• Build PBPK models to simulate tissue dosimetry using Berkeley Madonna®
  • Appreciate the application of PBPK models in human health risk/safety assessment and drug development

The course comprised lectures and hands-on computer simulation exercises. The IIT offered this course through the Research Translation Core within the MSU-SRP. The course instructors were Qiang Zhang, Emory University, Sudin Bhattacharya, MSU, and Rory B. Conolly from the US EPA. 

MSU Computational and Systems Biology Journal Club

The MSU Superfund Program’s Training Core is pleased to announce the launch of a Computational and Systems Biology (CSB) Journal Club for the MSU community and external members of the MSU Superfund Program. This Journal Club will be coordinated by Dr. Sudin Bhattacharya, Institute for Integrative Toxicology, MSU.

Mathematical modeling and computational approaches integrating large -omic data sets are playing vital roles in 21st century biology, and have the potential to transform nearly every branch of the biosciences. In this journal club, which will meet once a month, they will study examples of the application of CSB tools to a variety of biological problems. The inaugural session was held on Tuesday April 5, 2016 and a review article titled “Next-Generation Genomics: an Integrative Approach” (Hawkins et al, Nat. Rev. Genet. 2010): was discussed. The second session was on Tuesday, April 26 and Rance Nault, doctoral student training with Dr. Timothy Zacharewski (Project 3), presented the article, " “A Genome-wide CRISPR Screen in Primary Immune Cells to Dissect Regulatory Networks” by Parnas et al (Cell, 2015):

The Journal Club will continue through the summer on the following dates:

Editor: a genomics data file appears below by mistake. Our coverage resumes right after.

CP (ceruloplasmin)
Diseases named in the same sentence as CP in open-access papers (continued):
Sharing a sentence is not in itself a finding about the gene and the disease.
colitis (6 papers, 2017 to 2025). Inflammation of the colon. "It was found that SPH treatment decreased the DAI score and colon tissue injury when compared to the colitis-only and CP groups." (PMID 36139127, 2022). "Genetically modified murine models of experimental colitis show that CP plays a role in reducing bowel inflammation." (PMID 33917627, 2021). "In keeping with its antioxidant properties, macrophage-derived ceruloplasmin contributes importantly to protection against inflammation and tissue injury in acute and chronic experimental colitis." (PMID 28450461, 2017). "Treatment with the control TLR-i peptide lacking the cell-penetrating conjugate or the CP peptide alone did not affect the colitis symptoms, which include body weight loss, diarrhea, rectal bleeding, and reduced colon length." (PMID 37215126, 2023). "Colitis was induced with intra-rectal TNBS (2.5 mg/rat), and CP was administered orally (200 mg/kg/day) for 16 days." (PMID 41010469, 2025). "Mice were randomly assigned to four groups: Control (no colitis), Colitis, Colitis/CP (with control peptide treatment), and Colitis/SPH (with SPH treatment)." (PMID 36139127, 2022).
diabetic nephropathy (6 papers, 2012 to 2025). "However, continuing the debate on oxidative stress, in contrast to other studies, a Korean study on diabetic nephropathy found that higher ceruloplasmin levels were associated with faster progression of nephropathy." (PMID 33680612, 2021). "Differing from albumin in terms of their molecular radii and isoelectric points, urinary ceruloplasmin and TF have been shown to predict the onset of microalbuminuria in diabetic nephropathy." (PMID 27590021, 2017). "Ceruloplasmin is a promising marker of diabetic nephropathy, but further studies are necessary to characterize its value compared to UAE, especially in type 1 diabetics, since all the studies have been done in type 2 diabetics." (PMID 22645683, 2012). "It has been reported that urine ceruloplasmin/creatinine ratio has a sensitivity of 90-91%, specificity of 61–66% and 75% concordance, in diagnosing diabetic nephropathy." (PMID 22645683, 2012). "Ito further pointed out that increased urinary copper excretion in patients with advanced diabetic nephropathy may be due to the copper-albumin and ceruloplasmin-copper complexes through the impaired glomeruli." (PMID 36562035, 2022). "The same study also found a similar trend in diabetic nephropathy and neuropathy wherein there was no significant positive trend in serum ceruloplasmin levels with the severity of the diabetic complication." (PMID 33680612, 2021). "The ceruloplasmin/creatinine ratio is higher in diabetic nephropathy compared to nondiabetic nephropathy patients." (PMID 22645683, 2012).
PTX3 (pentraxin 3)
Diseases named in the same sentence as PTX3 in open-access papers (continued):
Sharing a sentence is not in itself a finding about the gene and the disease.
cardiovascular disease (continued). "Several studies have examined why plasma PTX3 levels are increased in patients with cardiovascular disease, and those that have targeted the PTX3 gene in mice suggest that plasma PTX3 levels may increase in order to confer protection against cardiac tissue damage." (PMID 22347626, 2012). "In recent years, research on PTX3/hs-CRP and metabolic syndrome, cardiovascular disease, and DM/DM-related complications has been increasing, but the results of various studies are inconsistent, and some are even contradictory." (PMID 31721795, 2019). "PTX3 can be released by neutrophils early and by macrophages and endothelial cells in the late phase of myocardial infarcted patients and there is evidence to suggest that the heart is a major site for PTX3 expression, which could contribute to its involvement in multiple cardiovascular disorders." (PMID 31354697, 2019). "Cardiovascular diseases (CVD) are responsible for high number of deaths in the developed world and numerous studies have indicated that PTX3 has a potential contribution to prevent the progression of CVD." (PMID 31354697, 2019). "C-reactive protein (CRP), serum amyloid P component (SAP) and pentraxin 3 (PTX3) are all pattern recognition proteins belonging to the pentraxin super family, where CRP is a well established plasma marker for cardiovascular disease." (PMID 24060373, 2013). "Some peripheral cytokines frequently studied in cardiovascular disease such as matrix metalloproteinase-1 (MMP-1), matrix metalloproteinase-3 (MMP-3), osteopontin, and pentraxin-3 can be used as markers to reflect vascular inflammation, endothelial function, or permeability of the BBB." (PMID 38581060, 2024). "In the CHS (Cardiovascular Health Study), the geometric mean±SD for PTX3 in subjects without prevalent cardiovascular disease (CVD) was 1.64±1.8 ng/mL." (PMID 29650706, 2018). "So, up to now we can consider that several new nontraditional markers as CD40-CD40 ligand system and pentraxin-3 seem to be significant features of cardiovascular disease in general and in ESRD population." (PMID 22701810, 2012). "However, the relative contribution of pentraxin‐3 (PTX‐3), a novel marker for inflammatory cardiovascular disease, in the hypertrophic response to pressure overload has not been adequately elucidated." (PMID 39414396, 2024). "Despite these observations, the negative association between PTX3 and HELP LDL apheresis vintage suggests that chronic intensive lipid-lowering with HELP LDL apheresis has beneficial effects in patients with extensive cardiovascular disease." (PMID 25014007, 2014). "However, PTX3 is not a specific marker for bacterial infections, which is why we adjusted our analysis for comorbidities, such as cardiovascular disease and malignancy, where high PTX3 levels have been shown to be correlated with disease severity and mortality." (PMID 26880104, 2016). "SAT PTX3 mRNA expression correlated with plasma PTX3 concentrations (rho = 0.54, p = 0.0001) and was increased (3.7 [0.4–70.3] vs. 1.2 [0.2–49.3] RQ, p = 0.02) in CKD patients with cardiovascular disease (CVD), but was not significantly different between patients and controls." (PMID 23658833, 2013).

• Thursday, June 2, 3 - 4 p.m. Jay Goodman presented, "Some People are Rats, but are any of them Large Mice?"
  • Tuesday, July 5, 12 - 1 p.m.
  • Tuesday, August 2, 12 - 1 p.m.
The July 5 and August 2 slots are open and they are currently seeking volunteer presenters. Possible presenters are encouraged to suggest relevant publications from your own areas of research, and to volunteer to lead the discussion during those sessions (external members of the MSU Superfund group can also lead presentations through GoToMeeting). These publications could either have a significant emphasis on computational approaches or mathematical modeling, or present data that might benefit from incorporation of computation or modeling – the discussion will focus on how data and computation might be best integrated. Works in progress from your labs are also welcome. For more information, please contact Sudin Bhattacharya,
Dr. Norbert Kaminski, Project 1, gave a short course at Khon Kaen University which is located in the city of Khon Kaen, Thailand in early 2016. The title of the course was "Principles of Immunotoxicology". This was part of the Society of Toxicology Global Senior Scholars Exchange Program. Dr. Sunisa Chaiklieng, Associate Professor, Dept. Environmental Health Science, Faculty of Public Health, Khon Kaen University, spent 8 weeks in Dr. Kaminski's lab in the spring of 2015 and then Dr. Kaminski traveled to Thailand in early 2016 to engage in teaching and explore research collaborations.

MSU Superfund Virtual Lab Meeting